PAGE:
It can happen in our meetings. It can happen in our problem solving sessions. It can happen in our writing. It can happen in our minds. We begin reaching for a high-level goal, we encounter an obstacle, we start working around it, and we come upon another obstacle. We start working around that, and we find yet another obstacle. On it goes, obstacle after obstacle, and before long, we've lost sight of whatever it was we set out to do in the first place. Sometimes, we can't even recall what it was we were actually trying to do, or how we got to wherever we are.
We're down in the weeds.
And when we get down in the weeds, often, we don't even realize we're lost.
In conversation, we can get down in the weeds in less than 10 minutes. In projects, we can do it in less than a week. Or overnight. It can happen to individuals, groups, teams, divisions, companies, and nations. The bigger the entity, and the loftier the goal, the longer it takes to get down in the weeds, but it can happen to any entity, and it's always a tragedy.
What can we do about this?
- Understand what the weeds are
- The weeds are often identified as details. An item is a "detail" when it's relevant, but it isn't ours to deal with right now, or possibly ever. An item is a "detail" when thinking about it is premature, because the higher-level plan might still change so as to render the item irrelevant.
- But not all weeds are details. We could be in the weeds when we're spending effort dealing with matters only remotely connected to our ultimate goal. Or when we're spending effort on items that seem connected to our goal, but when that connection is tenuous because the higher-level plan is still changing.
- Notice the weeds a little sooner
- It might seem Sometimes, we can't even recall
what it was we were actually
trying to do, or how we
got to wherever we arethat once we know what weeds are, we can avoid them. Not so. Noticing that we've strayed from the primary objective is difficult because our attention tends to fix on the most immediate issues.
- Mental discipline can help maintain attention on the objective, in spite of the most insistent weed-like matters. Regular reminders of goals are helpful — every few minutes in a meeting, every week in a project, every month for a business unit, or every quarter for the enterprise.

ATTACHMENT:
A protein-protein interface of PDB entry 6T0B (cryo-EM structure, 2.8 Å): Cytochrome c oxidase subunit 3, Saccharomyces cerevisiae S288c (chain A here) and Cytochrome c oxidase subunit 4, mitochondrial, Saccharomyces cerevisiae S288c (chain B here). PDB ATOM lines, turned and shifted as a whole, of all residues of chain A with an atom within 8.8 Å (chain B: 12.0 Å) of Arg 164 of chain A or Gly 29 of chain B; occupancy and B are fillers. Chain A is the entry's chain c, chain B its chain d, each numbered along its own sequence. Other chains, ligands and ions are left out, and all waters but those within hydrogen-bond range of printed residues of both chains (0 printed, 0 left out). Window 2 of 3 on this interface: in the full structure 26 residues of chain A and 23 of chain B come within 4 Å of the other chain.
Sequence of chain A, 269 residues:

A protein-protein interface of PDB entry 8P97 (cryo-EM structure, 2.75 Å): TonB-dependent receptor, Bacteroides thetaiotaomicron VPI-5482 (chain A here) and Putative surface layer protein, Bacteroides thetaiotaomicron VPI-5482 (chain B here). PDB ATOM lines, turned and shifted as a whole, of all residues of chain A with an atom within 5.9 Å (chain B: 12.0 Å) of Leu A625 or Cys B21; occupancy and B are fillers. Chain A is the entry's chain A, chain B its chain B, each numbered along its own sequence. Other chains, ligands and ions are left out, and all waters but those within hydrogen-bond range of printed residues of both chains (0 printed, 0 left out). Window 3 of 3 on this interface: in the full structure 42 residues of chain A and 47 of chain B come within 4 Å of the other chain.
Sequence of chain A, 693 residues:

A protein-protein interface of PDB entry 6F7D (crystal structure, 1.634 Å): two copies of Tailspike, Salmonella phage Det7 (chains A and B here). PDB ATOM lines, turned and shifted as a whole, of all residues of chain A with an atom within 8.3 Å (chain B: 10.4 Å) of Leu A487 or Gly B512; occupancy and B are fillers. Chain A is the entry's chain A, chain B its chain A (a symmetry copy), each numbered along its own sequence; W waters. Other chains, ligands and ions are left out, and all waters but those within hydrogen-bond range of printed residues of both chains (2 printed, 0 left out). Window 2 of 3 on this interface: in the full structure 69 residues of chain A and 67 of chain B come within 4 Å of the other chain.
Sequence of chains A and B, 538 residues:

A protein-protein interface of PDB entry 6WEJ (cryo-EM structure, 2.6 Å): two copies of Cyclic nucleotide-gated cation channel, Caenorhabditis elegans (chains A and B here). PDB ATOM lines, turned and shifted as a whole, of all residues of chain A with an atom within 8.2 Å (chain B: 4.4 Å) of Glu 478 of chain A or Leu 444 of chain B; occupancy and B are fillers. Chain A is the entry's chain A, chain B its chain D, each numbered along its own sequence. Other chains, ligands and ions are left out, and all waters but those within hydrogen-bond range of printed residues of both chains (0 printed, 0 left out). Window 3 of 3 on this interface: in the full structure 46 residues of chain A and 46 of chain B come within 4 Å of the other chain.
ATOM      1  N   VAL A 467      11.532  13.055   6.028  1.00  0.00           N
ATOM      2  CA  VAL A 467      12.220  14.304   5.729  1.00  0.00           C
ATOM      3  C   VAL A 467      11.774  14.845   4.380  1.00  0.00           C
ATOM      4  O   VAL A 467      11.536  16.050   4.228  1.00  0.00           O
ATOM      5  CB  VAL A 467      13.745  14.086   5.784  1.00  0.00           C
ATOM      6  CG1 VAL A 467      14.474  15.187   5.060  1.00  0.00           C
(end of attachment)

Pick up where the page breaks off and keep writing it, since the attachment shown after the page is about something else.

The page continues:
- Two ideas: (1) My screen saver reads: "Are you working on something that really matters?" (2) In meetings, designate someone as a weed detector and give him or her authority to halt the meeting's proceedings whenever the group might be in the weeds.
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More articles on Personal, Team, and Organizational Effectiveness:
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about project teams. Most are available to borrow from the public library, and all are great fun.
- The Questions Not Asked
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it isn't there. Learning to see what we believe isn't there is difficult. Here are some reasons why.
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- Holding Back: I
- When members of teams or groups hold back their efforts toward achieving group goals, schedule and budget
problems can arise, along with frustration and destructive intra-group conflict. What causes this behavior?
- Meeting Troubles: Culture
- Sometimes meetings are less effective than they might be because of cultural factors that are outside
our awareness. Here are some examples.
Forthcoming issues of Point Lookout
- Coming August 22: Dealing with Credit Appropriation
- Very little is more frustrating than having someone else claim credit for the work you do. Worse, sometimes they blame you if they get into trouble after misusing your results. Here are three tips for dealing with credit appropriation. Available here and by RSS on August 22.
- And on August 29: Please Reassure Them
- When things go wildly wrong, someone is usually designated to investigate and assess the probability of further trouble. That role can be risky. Here are three guidelines for protecting yourself if that role falls to you. Available here and by RSS on August 29.
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- The Power Affect: How We Express Our Personal Power
- Many people who possess real organizational power have a characteristic demeanor. It's the way they project their presence. I call this the power affect. Some people — call them power pretenders — adopt the power affect well before they attain significant organizational power. Unfortunately for their colleagues, and for their organizations, power pretenders can attain organizational power out of proportion to their merit or abilities. Understanding the power affect is therefore important for anyone who aims to attain power, or anyone who works with power pretenders. Read more about this program.